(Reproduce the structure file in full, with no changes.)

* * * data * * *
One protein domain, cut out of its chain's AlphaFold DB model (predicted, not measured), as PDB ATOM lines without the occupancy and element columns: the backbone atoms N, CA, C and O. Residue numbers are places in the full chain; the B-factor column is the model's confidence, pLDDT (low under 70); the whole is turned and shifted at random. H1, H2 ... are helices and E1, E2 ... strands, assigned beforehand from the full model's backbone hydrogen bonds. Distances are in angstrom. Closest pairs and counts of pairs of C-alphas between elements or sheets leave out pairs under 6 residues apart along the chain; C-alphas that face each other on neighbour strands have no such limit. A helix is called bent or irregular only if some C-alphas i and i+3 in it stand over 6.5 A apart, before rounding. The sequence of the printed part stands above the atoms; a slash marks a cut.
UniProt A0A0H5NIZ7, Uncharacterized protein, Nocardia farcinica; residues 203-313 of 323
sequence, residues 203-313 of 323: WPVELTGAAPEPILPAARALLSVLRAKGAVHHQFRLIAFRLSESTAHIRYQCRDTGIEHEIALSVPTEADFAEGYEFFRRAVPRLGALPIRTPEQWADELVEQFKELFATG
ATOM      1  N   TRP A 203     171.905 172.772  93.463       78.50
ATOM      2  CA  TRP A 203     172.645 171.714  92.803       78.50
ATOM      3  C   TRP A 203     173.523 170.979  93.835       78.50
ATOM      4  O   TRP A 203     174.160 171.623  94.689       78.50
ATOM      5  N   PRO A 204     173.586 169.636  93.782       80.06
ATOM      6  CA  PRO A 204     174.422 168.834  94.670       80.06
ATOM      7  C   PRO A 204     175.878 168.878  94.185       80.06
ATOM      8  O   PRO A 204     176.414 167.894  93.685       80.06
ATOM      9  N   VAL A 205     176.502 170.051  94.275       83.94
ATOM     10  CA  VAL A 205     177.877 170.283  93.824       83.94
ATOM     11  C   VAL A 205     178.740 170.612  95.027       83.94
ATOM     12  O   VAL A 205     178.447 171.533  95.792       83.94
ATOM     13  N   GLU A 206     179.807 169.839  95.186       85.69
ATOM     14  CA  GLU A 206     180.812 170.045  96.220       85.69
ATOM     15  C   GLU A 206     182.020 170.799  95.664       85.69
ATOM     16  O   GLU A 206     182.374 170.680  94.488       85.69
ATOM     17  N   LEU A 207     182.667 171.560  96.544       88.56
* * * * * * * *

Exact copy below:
One protein domain, cut out of its chain's AlphaFold DB model (predicted, not measured), as PDB ATOM lines without the occupancy and element columns: the backbone atoms N, CA, C and O. Residue numbers are places in the full chain; the B-factor column is the model's confidence, pLDDT (low under 70); the whole is turned and shifted at random. H1, H2 ... are helices and E1, E2 ... strands, assigned beforehand from the full model's backbone hydrogen bonds. Distances are in angstrom. Closest pairs and counts of pairs of C-alphas between elements or sheets leave out pairs under 6 residues apart along the chain; C-alphas that face each other on neighbour strands have no such limit. A helix is called bent or irregular only if some C-alphas i and i+3 in it stand over 6.5 A apart, before rounding. The sequence of the printed part stands above the atoms; a slash marks a cut.
UniProt A0A0H5NIZ7, Uncharacterized protein, Nocardia farcinica; residues 203-313 of 323
sequence, residues 203-313 of 323: WPVELTGAAPEPILPAARALLSVLRAKGAVHHQFRLIAFRLSESTAHIRYQCRDTGIEHEIALSVPTEADFAEGYEFFRRAVPRLGALPIRTPEQWADELVEQFKELFATG
ATOM      1  N   TRP A 203     171.905 172.772  93.463       78.50
ATOM      2  CA  TRP A 203     172.645 171.714  92.803       78.50
ATOM      3  C   TRP A 203     173.523 170.979  93.835       78.50
ATOM      4  O   TRP A 203     174.160 171.623  94.689       78.50
ATOM      5  N   PRO A 204     173.586 169.636  93.782       80.06
ATOM      6  CA  PRO A 204     174.422 168.834  94.670       80.06
ATOM      7  C   PRO A 204     175.878 168.878  94.185       80.06
ATOM      8  O   PRO A 204     176.414 167.894  93.685       80.06
ATOM      9  N   VAL A 205     176.502 170.051  94.275       83.94
ATOM     10  CA  VAL A 205     177.877 170.283  93.824       83.94
ATOM     11  C   VAL A 205     178.740 170.612  95.027       83.94
ATOM     12  O   VAL A 205     178.447 171.533  95.792       83.94
ATOM     13  N   GLU A 206     179.807 169.839  95.186       85.69
ATOM     14  CA  GLU A 206     180.812 170.045  96.220       85.69
ATOM     15  C   GLU A 206     182.020 170.799  95.664       85.69
ATOM     16  O   GLU A 206     182.374 170.680  94.488       85.69
ATOM     17  N   LEU A 207     182.667 171.560  96.544       88.56